So here we are in Kilkenny, Ireland, finally able to stop, take a breath, and write a little. Travel by bike may seem glamorous from afar, but when you are up front and personal with it, you realize that there is a lot more to it than you might think. Not complaining, but it can make staying current with the travel blog a little difficult!
We spent our first couple days in Dublin, Ireland, after a nice overnight flight from Toronto, Canada. It was a little like chasing morning because of the time difference; looking out my window was a surreal experience, a little like flying to Never Never Land from Peter Pan. Another airplane was visible, flying on a parallel path and the sun was rising so the sky was alive with vivid color. Pretty cool.
In Dublin, we spent the first hour or two putting together our bikes and then literally walked through customs out of the airport. No one so much as talked to us (Guess I didn’t have to dump half our spice bag before skipping the country)! Dublin had a wonderful bike path leaving the airport, one way on each side of the road. There were road signals just for the bikes. Unfortunately, as we entered the city the path would cut in and out, sometimes shared by a bus and at other times taken up by a parked car, but I guess we are used to that coming from the US.
Reaching our hostel, we dropped our luggage and made our way to Grafton Street, stopping for gluten-free buckwheat crepes and coffee at a wonderful little place sensitive to food allergies, Lemon Co. Their chocolate and strawberry crepe was to die for (Nutella chocolate) so thank you to Kyle’s parents for that one! Grafton Street was alive with street performers, bubbles, and tourists, a wonderful place to be on a sunny Saturday. A little jet-lagged, we took a nap in a park across the street and we certainly weren’t the only ones with that idea. The park was littered with midday nappers and cute doggies (there are A LOT of dogs in Ireland).
Our Saturday evening was rather uneventful other than the drunken singing coming from outside the hostel (there was some big game going on between the Scots and Irish). We would see a lot of kilts during our stay in Dublin. We took a stab at the pub scene on Sunday, trying to avoid the touristy Temple Bar by going to Mulligan’s, a more local dive, but ended up at Temple Bar after a boring drink that didn’t make us any friends.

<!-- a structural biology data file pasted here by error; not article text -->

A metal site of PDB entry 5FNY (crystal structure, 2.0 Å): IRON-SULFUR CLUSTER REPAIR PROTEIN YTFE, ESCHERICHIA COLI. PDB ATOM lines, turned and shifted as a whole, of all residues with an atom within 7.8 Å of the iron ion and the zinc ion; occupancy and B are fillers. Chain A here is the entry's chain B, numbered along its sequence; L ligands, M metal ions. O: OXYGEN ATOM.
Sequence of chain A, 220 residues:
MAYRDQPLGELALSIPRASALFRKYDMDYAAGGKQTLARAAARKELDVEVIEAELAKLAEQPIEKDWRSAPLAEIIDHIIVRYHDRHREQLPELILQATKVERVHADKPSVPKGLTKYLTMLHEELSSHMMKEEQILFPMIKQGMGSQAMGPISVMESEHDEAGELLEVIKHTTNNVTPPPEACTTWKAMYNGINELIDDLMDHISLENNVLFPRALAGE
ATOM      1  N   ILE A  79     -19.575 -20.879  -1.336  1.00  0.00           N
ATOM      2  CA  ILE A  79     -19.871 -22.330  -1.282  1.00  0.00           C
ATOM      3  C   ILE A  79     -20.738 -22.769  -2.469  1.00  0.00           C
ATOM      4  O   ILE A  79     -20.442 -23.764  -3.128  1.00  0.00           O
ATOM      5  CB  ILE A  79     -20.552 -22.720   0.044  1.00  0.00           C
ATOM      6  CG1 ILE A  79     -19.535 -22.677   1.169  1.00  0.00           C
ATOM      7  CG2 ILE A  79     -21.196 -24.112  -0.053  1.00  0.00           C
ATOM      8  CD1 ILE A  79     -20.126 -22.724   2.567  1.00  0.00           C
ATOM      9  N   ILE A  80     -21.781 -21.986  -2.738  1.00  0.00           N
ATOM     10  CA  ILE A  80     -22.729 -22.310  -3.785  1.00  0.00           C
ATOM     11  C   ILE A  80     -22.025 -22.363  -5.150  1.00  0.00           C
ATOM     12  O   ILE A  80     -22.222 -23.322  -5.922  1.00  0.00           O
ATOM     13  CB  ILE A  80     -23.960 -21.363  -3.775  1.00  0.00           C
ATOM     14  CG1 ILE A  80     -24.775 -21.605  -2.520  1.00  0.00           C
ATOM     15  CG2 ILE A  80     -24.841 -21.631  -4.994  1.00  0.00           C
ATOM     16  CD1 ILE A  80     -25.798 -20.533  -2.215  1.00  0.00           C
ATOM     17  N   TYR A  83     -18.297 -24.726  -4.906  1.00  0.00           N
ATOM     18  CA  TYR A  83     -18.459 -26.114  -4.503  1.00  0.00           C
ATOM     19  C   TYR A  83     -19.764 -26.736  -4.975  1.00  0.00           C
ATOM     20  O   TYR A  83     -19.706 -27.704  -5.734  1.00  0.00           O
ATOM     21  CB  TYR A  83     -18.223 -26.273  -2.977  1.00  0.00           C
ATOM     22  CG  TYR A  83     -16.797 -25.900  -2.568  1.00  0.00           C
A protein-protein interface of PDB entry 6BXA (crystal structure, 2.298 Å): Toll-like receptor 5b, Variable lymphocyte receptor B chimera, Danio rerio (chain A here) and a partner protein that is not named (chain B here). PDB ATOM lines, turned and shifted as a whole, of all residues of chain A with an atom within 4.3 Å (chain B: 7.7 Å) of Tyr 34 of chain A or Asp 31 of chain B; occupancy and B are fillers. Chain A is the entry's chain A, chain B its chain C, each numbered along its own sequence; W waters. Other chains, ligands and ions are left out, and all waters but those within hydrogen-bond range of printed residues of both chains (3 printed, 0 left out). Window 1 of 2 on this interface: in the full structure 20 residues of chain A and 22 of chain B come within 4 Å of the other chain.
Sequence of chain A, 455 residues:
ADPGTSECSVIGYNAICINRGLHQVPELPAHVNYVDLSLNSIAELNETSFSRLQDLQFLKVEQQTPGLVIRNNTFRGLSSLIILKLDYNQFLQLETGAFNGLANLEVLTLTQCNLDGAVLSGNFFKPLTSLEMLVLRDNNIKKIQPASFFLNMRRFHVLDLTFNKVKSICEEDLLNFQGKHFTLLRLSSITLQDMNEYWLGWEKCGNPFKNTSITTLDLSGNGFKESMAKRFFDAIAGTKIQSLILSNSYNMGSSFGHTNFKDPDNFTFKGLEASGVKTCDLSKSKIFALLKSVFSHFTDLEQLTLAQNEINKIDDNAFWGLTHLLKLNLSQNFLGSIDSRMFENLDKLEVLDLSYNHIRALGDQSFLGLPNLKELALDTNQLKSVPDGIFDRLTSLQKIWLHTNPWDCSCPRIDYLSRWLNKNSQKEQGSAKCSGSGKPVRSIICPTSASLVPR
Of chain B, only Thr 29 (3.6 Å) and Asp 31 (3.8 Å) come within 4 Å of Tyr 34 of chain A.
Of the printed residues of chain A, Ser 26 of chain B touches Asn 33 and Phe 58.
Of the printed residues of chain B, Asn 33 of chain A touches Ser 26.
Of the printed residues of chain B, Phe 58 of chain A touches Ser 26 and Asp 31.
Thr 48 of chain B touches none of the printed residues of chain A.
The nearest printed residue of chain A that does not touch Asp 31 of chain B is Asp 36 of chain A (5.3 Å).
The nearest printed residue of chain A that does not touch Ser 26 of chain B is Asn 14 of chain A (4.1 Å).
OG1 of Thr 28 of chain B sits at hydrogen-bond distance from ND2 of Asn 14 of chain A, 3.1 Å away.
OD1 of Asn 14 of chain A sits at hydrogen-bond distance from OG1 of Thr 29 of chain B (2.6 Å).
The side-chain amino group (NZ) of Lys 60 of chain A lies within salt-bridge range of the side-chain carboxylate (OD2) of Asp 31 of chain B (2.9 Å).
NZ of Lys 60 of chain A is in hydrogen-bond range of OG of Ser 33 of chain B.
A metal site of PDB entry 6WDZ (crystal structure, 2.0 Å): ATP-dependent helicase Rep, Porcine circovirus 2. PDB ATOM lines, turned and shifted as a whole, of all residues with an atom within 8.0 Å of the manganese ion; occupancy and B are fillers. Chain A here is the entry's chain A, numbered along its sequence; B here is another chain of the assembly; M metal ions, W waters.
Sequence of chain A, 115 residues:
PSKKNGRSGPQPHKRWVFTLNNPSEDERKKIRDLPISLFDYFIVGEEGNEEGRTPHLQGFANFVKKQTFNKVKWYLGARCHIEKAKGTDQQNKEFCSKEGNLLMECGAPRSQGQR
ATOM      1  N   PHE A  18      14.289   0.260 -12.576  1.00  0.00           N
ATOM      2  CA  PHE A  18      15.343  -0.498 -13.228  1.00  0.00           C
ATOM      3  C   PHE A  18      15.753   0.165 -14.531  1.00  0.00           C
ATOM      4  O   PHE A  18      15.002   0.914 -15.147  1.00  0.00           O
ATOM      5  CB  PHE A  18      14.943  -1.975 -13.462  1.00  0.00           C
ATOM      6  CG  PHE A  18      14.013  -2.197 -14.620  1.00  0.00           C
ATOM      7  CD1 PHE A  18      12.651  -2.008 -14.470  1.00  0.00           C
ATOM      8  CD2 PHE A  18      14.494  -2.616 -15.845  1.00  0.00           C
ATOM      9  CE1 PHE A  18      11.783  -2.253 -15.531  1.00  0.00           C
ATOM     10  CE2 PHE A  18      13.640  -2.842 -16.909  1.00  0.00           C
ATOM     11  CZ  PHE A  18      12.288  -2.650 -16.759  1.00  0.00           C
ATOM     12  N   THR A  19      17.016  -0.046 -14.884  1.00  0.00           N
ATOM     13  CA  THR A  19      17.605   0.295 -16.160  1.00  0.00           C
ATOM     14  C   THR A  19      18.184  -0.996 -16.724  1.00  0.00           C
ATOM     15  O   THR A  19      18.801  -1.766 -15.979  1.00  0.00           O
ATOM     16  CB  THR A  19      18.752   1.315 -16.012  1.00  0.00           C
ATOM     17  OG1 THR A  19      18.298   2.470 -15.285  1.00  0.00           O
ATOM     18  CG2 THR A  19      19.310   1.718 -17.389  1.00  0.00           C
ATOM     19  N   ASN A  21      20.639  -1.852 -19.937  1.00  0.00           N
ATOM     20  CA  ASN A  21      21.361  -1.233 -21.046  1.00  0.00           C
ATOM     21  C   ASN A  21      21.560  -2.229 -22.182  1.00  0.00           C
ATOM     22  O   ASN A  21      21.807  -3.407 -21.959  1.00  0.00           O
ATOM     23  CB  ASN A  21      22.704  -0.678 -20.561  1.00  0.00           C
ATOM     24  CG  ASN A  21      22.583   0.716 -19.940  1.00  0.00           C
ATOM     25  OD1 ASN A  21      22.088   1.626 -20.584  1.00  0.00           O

First impressions? It started off as a lot harder to meet people in Ireland than it had been in North America. Kyle sent out 15 Warm Showers requests a week and a half ahead of time and received back 3 polite nos. As it is a bigger city, people didn’t chat with us off the street and no one really seemed all that curious about our bikes. We had emailed the planning department a week and a half ahead as well, and never received a response. We were a little worried, deciding to leave Dublin after just two days to head for the countryside.
Secondly, while there is more broken glass to dodge (not joking here), people give wide berth to bicycles in Ireland. We were cycling on roads with maximum speeds of 100 km and while people drove fast, they moved almost entirely into the other lane to pass us. We felt pretty safe.
Oh yes, I thought the Irish had a wonderful music culture of their own? Everywhere we went we were hearing Alanis Morrisette and American soft rock. I thought I was going to die when I went into a woman’s restroom and heard “Sweet Home Alabama”. They were even playing old favorites at the pub! At a local supermarket in the town of Athy, we came across a magazine called “United Tastes of America” and everywhere we look we see Uncle Sam. We met some friends just outside the town and they delighted in showing us their “American refrigerator” – a refrigerator with a water filter (sorry Joel, we just had to share:))
Now we are in Kilkenny, Ireland, climbing bell towers and touring churches and castles. We finally found some WiFi, as well as some great people, and are currently having a blast doing things like handwashing our laundry at our campsite (the local laundrette charges 18 Euros to wash and dry just one load (self service) – but they include the soap!)
Stay tuned – more posts to come as we get our bearings and hopefully some access to Irish planners!